ESP Microcontroller Quick Start Guide


ESP boards are lower-cost and higher performance than competing microcontrollers.  At first glance getting one of these configured can be intimidating but with all the tools and resources available today this is actually a straight forward process.  Setup time takes a few more minutes than a more expensive Arduino but you’ll be glad you invested in time setting up your ESP board as they are much more equipped for the price.  This blog will break down the process to help users get started with their Espressif microcontroller and provide step by step guidance for setting up the software environment for development using hardware based on the ESP32 and ESP8266 microcontrollers. Using an example we’ll show you how to get your ESP board configured and running without any trouble.


ESP32 – 2.4 GHz WiFi, Bluetooth 4.2, dual high performance core processor, 520KiB SRAM, 160-240MHz, 2 x 8-bit DAC’s, 12-bit SAR ADC up to 18 channels, I2C interfaces, 3 x UART


ESP32 Pin Out Diagram

ESP8266 – 2.4 GHz Wifi, 32-bit RISC, 80MHz, 16 GPIO pins, I2C interfaces, 32KiB instruction RAM, SPI, I2S, 10-bit ADC


ESP8266 Pin Out Diagram

Equipment You’ll Need

  • An ESP32 or ESP8266 microcontroller
  • A Computer running Windows, MAC OS, or Linux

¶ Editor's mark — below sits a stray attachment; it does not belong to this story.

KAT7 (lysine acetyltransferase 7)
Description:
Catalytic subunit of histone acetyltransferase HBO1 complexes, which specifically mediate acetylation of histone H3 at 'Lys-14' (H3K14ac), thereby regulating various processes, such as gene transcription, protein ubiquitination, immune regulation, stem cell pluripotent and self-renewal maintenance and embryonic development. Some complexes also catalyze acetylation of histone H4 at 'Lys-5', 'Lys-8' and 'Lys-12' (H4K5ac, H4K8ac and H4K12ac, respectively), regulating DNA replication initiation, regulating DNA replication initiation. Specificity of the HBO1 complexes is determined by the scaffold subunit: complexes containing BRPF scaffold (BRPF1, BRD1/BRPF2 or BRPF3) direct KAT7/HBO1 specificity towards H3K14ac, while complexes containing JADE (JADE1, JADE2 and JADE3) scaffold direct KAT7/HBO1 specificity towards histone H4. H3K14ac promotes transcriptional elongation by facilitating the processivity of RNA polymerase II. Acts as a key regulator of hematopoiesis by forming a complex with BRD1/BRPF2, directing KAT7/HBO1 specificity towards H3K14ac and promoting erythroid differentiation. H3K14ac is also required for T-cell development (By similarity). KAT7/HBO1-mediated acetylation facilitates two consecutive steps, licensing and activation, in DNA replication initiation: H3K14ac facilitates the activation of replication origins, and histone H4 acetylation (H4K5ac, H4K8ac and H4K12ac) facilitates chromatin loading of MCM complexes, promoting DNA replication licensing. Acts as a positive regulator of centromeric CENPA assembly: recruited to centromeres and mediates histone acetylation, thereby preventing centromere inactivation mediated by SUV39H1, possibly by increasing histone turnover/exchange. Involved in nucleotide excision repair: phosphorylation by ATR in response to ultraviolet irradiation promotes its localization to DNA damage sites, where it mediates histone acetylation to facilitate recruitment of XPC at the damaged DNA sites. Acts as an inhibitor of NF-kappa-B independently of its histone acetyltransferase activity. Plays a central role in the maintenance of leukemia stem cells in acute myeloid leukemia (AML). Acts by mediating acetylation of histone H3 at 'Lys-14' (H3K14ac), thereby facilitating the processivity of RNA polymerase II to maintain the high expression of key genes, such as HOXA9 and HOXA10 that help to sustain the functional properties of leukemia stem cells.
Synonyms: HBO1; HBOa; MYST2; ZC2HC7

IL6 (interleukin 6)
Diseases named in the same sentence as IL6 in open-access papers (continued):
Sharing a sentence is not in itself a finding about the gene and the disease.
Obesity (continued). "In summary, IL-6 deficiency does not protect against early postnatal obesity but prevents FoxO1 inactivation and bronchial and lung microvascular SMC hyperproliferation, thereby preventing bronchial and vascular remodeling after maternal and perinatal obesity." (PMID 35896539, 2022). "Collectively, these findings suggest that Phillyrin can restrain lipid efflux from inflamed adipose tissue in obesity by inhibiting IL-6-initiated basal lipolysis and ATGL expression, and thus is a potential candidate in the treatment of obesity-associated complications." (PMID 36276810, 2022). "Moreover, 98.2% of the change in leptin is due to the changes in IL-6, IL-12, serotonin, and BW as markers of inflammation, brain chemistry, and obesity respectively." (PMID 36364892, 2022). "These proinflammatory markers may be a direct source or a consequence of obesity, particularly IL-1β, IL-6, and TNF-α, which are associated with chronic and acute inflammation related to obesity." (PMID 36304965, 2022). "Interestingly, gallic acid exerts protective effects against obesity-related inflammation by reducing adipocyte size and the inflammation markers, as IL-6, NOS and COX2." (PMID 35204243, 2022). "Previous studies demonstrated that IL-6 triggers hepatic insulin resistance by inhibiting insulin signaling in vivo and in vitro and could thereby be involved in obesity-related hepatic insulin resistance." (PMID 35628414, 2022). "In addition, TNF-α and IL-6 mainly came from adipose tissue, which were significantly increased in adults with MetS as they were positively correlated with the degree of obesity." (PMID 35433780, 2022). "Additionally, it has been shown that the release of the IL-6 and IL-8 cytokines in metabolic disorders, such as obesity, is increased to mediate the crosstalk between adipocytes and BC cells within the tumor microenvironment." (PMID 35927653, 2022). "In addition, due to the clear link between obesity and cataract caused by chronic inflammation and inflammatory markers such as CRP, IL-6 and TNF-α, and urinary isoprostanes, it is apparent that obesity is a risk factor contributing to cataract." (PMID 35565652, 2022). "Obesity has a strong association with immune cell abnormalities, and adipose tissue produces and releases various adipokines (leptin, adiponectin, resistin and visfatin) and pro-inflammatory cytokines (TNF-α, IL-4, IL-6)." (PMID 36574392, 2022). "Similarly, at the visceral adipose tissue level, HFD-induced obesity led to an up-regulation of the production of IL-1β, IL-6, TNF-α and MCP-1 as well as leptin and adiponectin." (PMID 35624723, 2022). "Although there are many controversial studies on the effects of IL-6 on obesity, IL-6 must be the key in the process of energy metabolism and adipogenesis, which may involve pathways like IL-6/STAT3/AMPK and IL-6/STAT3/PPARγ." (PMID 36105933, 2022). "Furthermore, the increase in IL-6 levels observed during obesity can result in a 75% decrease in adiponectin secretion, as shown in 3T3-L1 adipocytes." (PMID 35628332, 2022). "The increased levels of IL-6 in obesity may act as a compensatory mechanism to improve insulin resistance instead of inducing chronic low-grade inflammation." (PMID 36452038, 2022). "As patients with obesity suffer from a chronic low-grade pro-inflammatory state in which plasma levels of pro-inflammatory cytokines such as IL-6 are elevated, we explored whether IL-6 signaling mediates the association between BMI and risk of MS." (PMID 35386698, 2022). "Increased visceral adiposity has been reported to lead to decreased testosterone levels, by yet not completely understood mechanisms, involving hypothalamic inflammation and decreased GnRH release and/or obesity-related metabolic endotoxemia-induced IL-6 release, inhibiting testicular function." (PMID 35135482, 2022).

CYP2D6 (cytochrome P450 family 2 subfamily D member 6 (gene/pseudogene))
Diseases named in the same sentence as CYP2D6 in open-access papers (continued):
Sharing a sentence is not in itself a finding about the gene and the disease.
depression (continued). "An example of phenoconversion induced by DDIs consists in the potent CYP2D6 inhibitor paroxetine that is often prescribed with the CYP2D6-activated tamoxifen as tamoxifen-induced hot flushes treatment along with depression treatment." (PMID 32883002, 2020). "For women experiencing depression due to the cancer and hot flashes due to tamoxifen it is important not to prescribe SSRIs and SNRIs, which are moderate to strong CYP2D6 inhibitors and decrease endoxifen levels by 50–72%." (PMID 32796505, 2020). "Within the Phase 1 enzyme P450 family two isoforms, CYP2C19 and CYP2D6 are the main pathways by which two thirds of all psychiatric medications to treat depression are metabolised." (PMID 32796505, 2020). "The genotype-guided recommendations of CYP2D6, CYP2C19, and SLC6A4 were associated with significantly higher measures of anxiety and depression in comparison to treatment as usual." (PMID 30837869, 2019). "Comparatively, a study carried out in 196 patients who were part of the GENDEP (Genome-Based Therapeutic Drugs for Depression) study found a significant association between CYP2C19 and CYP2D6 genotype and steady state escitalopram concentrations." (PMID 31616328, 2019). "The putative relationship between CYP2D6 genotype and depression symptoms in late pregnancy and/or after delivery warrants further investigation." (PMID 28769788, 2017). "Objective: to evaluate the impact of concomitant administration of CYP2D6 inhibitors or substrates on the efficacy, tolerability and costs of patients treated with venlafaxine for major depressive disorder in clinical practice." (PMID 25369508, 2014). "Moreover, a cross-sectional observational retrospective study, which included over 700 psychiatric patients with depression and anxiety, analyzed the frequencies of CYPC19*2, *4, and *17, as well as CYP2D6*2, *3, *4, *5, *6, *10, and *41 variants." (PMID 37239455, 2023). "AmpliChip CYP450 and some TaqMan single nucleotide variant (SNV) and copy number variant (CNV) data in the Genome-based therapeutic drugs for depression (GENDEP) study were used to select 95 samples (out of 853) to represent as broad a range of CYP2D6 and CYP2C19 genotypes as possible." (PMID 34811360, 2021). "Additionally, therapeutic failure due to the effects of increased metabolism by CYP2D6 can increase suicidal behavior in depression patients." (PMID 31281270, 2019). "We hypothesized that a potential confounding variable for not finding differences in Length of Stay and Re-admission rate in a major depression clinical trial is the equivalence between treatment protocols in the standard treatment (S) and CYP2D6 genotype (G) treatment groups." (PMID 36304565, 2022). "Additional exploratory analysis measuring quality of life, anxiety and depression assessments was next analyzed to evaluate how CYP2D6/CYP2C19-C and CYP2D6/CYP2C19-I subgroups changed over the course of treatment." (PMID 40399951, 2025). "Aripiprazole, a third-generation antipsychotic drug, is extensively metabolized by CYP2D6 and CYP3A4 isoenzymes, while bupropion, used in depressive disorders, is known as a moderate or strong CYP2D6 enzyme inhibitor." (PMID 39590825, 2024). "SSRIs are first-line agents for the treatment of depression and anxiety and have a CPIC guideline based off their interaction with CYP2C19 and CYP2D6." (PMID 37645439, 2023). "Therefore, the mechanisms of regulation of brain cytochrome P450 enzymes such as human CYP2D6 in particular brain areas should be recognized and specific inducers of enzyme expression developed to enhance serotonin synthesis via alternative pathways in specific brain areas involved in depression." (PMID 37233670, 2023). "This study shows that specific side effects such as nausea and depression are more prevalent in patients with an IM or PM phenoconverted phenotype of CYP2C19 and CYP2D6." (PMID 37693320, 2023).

• Github files from for the ESP32 or the ESP8266 core for Arduino
  • USB to micro USB cable

Here are a couple of other great resources for the ESP32 from Espressif and one from Hackaday.

And great resources for the ESP8266 from Espressif and one from  Pieter P. on Github.

Getting Started on the ESP32

  • Clone the repository to your local computer — on Linux for the ESP 32 run ‘git clone — recursive’ or for the ESP8266 ‘’

In the next steps we’ll focus on the ESP32

  • Read the docs folder files for instructions on getting the cross-compiler toolchain for your particular OS
    • Download the binary blobs from the location listed in the setup file
    • For Windows: Download the toolchain zhipfile, unzip
    • On Linux and Mac: run ‘export PATH=$PATH:/path/to/esp/xtensa-esp32-elf/bin’
    • Type the export path each time you run C:\msys32\msys2_shell.cmd
  • Once the toolchain pieces are in place its time to open a terminal and cd into the application directory and type ‘make’
  • Setup the menuconfig with the COM and BAUD settings you’d like inside the template application
  • Open main/main.c and find the SSID and Password fields and enter your home network credentials.  Close terminal and type ‘make flash’ then re-open terminal
  • At this point you can code, flash, and debug and you’re ready to conquer the world
  • On your next program copy the demo application folder, go into main/main.c, and begin coding


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